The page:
It is well established that inflammation in the body promotes organism aging, and recent studies have attributed a similar effect to senescent cells. Considering that certain pro-inflammatory cytokines can induce cellular senescence, systematically evaluating the effects of pro-inflammatory cytokines in cellular senescence is an important and urgent scientific problem, especially given the ongoing surge in aging human populations. Treating IMR90 cells and HUVECs with pro-inflammatory cytokines identified six factors able to efficiently induce cellular senescence. Of these senescence-inducing cytokines, the activity of five (namely IL-1β, IL-13, MCP-2, MIP-3α, and SDF-1α) was significantly inhibited by treatment with cetuximab (an antibody targeting epidermal growth factor receptor [[[EGF]]R]), gefitinib (a small molecule inhibitor of EGFR), and EGFR knockdown. In addition, treatment with one of the senescence-inducing cytokines, SDF-1α, significantly increased the phosphorylation levels of EGFR, as well as Erk1/2. These results suggested that pro-inflammatory cytokines induce cellular senescence by activating EGFR signaling. Next, we found that EGF treatment could also induce cellular senescence of IMR90 cells and HUVECs. Mechanically, EGF induced cellular senescence via excessive activation of Ras and the Ras-BRaf-Erk1/2 signaling axis. Moreover, EGFR activation induced IMR90 cells to secrete certain senescence-associated secretory phenotype factors (IL-8 and MMP-3). In summary, we report that certain pro-inflammatory cytokines induce cellular senescence through activation of the EGFR-Ras signaling pathway. Our study thus offers new insight into a long-ignored mechanism by which EGFR could regulate cellular senescence and suggests that growth signals themselves may catalyze aging under certain conditions.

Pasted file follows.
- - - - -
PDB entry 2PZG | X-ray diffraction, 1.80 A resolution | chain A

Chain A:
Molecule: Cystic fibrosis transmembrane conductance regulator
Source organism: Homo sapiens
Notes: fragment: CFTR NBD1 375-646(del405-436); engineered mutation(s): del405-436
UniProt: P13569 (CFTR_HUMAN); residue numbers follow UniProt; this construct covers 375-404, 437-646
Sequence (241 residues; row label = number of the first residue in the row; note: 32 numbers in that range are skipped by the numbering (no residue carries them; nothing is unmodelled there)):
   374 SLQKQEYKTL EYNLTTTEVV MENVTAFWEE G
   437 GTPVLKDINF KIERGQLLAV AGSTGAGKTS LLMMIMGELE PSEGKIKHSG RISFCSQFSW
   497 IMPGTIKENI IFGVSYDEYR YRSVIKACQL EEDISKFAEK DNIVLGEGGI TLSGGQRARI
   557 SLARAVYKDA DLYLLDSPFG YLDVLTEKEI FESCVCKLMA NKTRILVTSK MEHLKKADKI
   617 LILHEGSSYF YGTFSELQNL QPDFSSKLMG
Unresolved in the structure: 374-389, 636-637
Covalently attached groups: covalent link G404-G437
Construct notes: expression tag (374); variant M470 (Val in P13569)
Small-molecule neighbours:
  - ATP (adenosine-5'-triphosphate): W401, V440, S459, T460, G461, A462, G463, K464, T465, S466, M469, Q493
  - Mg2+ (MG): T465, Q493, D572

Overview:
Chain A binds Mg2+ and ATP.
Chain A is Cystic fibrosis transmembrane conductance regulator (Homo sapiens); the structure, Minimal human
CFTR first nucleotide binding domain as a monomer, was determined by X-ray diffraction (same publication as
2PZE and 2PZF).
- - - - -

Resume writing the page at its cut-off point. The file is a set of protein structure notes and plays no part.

• EGFR
  • IMR90
  • Ras signaling
  • pro-inflammatory cytokine
  • senescence

Insulin Signaling in Intestinal Stem and Progenitor Cells as an Important Determinant of Physiological and Metabolic Traits in [i]Drosophila[/i].